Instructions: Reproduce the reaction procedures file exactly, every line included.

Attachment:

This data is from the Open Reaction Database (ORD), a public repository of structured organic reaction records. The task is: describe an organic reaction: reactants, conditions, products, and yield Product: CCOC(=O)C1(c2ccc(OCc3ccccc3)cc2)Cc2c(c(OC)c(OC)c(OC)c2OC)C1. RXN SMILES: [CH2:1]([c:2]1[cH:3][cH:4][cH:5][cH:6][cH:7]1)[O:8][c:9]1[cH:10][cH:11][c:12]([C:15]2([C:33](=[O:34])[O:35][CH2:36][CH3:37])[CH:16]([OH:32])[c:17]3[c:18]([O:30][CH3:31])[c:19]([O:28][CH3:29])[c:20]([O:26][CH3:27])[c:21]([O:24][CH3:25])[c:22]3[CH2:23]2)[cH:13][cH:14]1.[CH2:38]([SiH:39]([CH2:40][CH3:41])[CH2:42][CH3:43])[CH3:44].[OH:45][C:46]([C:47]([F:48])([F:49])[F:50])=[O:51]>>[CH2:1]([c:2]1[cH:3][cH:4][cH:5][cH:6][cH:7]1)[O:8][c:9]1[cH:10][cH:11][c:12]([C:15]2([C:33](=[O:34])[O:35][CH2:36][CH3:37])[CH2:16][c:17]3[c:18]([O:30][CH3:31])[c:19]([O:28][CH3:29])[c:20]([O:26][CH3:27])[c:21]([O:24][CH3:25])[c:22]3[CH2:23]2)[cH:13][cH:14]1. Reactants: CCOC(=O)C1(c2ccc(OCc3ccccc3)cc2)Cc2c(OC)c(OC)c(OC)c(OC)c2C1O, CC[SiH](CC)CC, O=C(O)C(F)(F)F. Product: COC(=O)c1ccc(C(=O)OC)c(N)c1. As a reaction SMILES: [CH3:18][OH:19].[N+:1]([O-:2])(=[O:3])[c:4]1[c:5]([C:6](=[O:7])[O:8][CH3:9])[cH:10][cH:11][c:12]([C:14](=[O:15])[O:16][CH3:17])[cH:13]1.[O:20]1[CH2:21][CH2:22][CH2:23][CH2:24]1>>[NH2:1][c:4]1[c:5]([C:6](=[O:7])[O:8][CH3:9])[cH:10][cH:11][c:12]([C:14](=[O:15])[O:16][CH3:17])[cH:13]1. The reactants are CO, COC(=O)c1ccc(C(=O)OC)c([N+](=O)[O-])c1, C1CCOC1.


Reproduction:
This data is from the Open Reaction Database (ORD), a public repository of structured organic reaction records. The task is: describe an organic reaction: reactants, conditions, products, and yield Product: CCOC(=O)C1(c2ccc(OCc3ccccc3)cc2)Cc2c(c(OC)c(OC)c(OC)c2OC)C1. RXN SMILES: [CH2:1]([c:2]1[cH:3][cH:4][cH:5][cH:6][cH:7]1)[O:8][c:9]1[cH:10][cH:11][c:12]([C:15]2([C:33](=[O:34])[O:35][CH2:36][CH3:37])[CH:16]([OH:32])[c:17]3[c:18]([O:30][CH3:31])[c:19]([O:28][CH3:29])[c:20]([O:26][CH3:27])[c:21]([O:24][CH3:25])[c:22]3[CH2:23]2)[cH:13][cH:14]1.[CH2:38]([SiH:39]([CH2:40][CH3:41])[CH2:42][CH3:43])[CH3:44].[OH:45][C:46]([C:47]([F:48])([F:49])[F:50])=[O:51]>>[CH2:1]([c:2]1[cH:3][cH:4][cH:5][cH:6][cH:7]1)[O:8][c:9]1[cH:10][cH:11][c:12]([C:15]2([C:33](=[O:34])[O:35][CH2:36][CH3:37])[CH2:16][c:17]3[c:18]([O:30][CH3:31])[c:19]([O:28][CH3:29])[c:20]([O:26][CH3:27])[c:21]([O:24][CH3:25])[c:22]3[CH2:23]2)[cH:13][cH:14]1. Reactants: CCOC(=O)C1(c2ccc(OCc3ccccc3)cc2)Cc2c(OC)c(OC)c(OC)c(OC)c2C1O, CC[SiH](CC)CC, O=C(O)C(F)(F)F. Product: COC(=O)c1ccc(C(=O)OC)c(N)c1. As a reaction SMILES: [CH3:18][OH:19].[N+:1]([O-:2])(=[O:3])[c:4]1[c:5]([C:6](=[O:7])[O:8][CH3:9])[cH:10][cH:11][c:12]([C:14](=[O:15])[O:16][CH3:17])[cH:13]1.[O:20]1[CH2:21][CH2:22][CH2:23][CH2:24]1>>[NH2:1][c:4]1[c:5]([C:6](=[O:7])[O:8][CH3:9])[cH:10][cH:11][c:12]([C:14](=[O:15])[O:16][CH3:17])[cH:13]1. The reactants are CO, COC(=O)c1ccc(C(=O)OC)c([N+](=O)[O-])c1, C1CCOC1.